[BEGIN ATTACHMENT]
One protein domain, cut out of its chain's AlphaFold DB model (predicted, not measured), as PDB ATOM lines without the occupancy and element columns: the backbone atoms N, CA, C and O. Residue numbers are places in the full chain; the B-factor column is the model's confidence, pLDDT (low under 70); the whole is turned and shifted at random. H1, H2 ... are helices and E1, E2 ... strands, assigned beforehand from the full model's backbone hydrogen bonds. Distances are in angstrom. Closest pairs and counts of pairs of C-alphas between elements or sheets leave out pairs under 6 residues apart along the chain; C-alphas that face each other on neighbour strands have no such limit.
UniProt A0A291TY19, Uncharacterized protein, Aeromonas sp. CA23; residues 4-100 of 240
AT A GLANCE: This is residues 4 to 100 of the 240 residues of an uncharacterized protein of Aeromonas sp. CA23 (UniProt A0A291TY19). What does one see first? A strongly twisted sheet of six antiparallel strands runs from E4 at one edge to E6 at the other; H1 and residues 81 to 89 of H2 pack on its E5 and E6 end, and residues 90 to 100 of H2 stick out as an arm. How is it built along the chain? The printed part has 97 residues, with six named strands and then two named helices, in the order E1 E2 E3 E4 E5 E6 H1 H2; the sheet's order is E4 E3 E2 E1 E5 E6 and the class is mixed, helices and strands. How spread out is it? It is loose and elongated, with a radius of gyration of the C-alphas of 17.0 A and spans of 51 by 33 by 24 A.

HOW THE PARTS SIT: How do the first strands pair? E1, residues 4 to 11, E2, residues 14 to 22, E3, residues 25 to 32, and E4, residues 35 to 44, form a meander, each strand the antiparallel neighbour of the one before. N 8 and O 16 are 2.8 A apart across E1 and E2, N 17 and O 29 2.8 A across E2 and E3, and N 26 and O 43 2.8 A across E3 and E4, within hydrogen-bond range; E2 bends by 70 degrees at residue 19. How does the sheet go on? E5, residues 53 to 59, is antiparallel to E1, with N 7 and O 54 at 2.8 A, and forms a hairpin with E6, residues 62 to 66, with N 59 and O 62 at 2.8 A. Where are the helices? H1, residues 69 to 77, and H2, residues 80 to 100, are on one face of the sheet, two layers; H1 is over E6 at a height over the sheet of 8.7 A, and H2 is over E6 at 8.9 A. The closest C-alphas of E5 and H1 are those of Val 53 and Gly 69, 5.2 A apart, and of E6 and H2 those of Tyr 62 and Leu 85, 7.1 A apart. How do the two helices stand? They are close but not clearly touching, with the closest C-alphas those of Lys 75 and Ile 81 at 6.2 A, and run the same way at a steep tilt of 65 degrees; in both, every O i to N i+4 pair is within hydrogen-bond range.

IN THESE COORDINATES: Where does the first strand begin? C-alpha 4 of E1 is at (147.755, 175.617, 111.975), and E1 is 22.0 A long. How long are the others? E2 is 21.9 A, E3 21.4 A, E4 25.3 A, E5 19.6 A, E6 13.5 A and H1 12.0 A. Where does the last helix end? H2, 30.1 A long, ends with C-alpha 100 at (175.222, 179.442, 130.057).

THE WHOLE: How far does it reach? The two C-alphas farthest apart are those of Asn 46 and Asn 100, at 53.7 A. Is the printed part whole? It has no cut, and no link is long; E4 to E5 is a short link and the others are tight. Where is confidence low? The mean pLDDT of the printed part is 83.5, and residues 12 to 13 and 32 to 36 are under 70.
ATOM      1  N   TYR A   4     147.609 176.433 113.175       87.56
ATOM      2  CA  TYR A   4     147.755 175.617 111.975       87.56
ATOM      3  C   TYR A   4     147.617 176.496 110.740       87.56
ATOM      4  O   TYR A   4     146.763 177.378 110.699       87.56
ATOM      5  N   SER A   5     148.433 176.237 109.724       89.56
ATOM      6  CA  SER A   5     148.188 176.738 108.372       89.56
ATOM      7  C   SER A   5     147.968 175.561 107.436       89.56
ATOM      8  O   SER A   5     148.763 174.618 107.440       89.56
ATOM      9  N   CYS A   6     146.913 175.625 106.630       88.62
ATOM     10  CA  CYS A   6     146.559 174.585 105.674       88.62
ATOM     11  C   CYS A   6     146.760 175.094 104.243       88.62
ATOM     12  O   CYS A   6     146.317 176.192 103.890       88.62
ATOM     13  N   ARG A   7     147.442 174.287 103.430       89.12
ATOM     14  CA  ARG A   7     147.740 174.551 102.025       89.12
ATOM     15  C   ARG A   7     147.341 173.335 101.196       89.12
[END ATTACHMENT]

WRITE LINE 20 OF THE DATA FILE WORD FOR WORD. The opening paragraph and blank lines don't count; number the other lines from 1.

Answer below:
ATOM     15  C   ARG A   7     147.341 173.335 101.196       89.12